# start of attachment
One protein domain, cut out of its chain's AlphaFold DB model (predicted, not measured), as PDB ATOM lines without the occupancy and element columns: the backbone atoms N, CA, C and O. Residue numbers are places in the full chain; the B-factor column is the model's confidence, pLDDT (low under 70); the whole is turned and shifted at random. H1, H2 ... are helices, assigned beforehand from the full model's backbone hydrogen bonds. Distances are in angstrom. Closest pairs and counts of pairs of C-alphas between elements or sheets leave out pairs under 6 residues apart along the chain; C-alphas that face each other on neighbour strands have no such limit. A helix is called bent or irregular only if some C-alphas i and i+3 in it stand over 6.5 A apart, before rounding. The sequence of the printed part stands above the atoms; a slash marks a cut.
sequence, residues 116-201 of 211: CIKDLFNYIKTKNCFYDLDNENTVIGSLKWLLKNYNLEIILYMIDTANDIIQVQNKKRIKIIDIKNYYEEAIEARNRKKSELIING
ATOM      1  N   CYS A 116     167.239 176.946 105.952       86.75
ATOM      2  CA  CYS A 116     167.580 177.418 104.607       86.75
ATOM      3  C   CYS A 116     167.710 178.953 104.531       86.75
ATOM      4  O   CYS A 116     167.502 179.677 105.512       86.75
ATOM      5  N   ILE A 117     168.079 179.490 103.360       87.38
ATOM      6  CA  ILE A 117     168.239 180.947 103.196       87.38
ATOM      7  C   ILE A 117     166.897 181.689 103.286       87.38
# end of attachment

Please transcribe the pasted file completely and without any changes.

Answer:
One protein domain, cut out of its chain's AlphaFold DB model (predicted, not measured), as PDB ATOM lines without the occupancy and element columns: the backbone atoms N, CA, C and O. Residue numbers are places in the full chain; the B-factor column is the model's confidence, pLDDT (low under 70); the whole is turned and shifted at random. H1, H2 ... are helices, assigned beforehand from the full model's backbone hydrogen bonds. Distances are in angstrom. Closest pairs and counts of pairs of C-alphas between elements or sheets leave out pairs under 6 residues apart along the chain; C-alphas that face each other on neighbour strands have no such limit. A helix is called bent or irregular only if some C-alphas i and i+3 in it stand over 6.5 A apart, before rounding. The sequence of the printed part stands above the atoms; a slash marks a cut.
sequence, residues 116-201 of 211: CIKDLFNYIKTKNCFYDLDNENTVIGSLKWLLKNYNLEIILYMIDTANDIIQVQNKKRIKIIDIKNYYEEAIEARNRKKSELIING
ATOM      1  N   CYS A 116     167.239 176.946 105.952       86.75
ATOM      2  CA  CYS A 116     167.580 177.418 104.607       86.75
ATOM      3  C   CYS A 116     167.710 178.953 104.531       86.75
ATOM      4  O   CYS A 116     167.502 179.677 105.512       86.75
ATOM      5  N   ILE A 117     168.079 179.490 103.360       87.38
ATOM      6  CA  ILE A 117     168.239 180.947 103.196       87.38
ATOM      7  C   ILE A 117     166.897 181.689 103.286       87.38